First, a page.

In no order, here are some suggestions:
—– Summon up a cultivated accent and immerse yourself in the delight-filled character comedy and unparalleled witticisms of Oscar Wilde, obviously culminating with the social satire in The Importance of Being Earnest.
—–Peter Shaffer started his career writing comedies and his wry sense of humor aimed at the decrepit class structure imbued even his most serious masterworks, Amadeus and Lettice & Lovage, there’s even a dark vein of humor in Equus. All three read even better than you remember, especially Amadeus – a show I personally ache to see done well here (no offense to the two companies who have tried it already).
—- Cyrano de Bergerac is one of my favorite plays. But for reading Rostand’s classic, opt for the older classic Brian Hooker translation, which is far more lyrical even in blank verse than the currently popular version by Anthony Burgess – Burgess being the guy who wrote that great romantic film A Clockwork Orange. Hooker’s balcony scene in which Cyrano finally can express his love to Roxanne is bar none, for me, the most romantic scene in theater. And again, with its huge cast and five acts requiring significant scenery, it’ll be a while before you see a live production anytime soon.
—-Whimsy is a quality mostly absent from modern theater. Fantasy, surrealism, theatricality, certainly. But Europeans reveled in it from the 1930s through the 1950s. Few embraced it like the French. And the two geniuses were Jean Giradoux and Jean Anouilh, once staples of theater around the world including Broadway and now virtually unknown to modern audiences. Giradoux, who wrote much of his work just before, during and after World War II, is best known for the unbridled but hilarious attack on greed and cupidity in The Madwoman of Chaillot. There’s also his Ondine and the one-act The Apollo of Bellac. Anouilh similarly gave us a fresh take on St. Joan in The Lark, non-whimsical political infighting in Becket, and “modern” romantic fantasies in Time Remembered. Whether any these would stand up well in a production in the 21st Century is debatable; they are all works from a different age and require a bit of a different expectation. But they are rewarding thought-provoking reads.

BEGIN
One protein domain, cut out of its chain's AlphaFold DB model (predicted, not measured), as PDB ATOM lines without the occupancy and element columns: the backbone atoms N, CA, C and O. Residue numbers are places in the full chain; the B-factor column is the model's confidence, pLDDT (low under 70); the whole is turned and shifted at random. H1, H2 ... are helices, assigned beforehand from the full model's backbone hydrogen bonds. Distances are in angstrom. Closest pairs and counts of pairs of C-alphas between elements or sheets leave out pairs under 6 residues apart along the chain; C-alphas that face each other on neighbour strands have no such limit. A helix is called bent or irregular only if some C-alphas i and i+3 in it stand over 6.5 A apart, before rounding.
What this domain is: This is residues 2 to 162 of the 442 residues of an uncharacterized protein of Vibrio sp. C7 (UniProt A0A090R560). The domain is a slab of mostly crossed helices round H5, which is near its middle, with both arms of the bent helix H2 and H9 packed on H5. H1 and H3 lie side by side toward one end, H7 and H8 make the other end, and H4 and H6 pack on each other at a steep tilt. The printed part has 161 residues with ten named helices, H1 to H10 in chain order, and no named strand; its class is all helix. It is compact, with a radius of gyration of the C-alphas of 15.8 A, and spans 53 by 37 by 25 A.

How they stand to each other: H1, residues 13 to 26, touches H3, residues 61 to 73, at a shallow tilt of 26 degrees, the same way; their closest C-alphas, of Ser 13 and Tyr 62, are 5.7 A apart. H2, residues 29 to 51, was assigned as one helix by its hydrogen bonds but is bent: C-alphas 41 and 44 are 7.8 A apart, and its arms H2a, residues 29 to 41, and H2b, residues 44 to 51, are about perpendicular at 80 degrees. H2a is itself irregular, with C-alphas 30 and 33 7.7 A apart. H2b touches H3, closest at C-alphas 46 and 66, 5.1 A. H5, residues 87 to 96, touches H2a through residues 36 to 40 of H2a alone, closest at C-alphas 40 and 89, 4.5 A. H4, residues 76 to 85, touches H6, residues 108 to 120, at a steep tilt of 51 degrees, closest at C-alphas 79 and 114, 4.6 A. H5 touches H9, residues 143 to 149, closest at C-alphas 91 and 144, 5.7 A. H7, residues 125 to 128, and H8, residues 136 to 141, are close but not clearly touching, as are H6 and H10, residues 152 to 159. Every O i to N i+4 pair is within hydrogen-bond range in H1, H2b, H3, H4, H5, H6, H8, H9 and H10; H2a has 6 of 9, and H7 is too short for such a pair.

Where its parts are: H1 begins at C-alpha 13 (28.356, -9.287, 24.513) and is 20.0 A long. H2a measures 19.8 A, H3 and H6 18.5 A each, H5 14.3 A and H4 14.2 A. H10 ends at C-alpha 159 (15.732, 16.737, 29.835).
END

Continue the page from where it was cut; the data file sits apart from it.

—-Again, on paper, the best storyteller, raconteur, satirist and deliverer of profound insights into human failings is Shaw. Besides his lengthy prefaces and postscripts to the admittedly lengthy plays, the scripts are amazingly trenchant reads as social criticism with a lacerating wit. From his ridicule of class distinctions in Pygmalion to the even-handed debate between morality and pragmatism in Major Barbara, Shaw has little equal. Even his tragic St. Joan. And has anyone under 70 years old taken the considerable time needed to read Man and Superman? (I have not). Unfortunately, few professional regional theaters produce Shaw; the last I remember locally was Palm Beach Dramawork’s Candida in 2010 and GableStage’s musical riff on The Minister’s Wife. (Once you can travel again, you can see fine productions at the Shaw Festival in Niagara-on-the-Lake in Canada.)
—- The script for James Goldman’s The Lion In Winter inexplicably has never landed on stage as solidly as you might wish, not even pulling into competition with the incomparable film version. But the stage script is superb reading and it never hurts to hear O’Toole and Hepburn’s voices in your head while you turn the pages.
—-Try anything by the Wilson twins, Lanford and August. Leisurely reading a work at home makes it possible to savor some of August’s longer and less frequently revived works like King Hedley II and Gem of the Ocean. My favorite Lanford Wilson plays are Talley’s Folly and Fifth of July, but there’s Balm in Gilead, The Hotl Baltimore and a host of others.
So please, add to this story your own suggestions either as a comment below or as an email to email@example.com.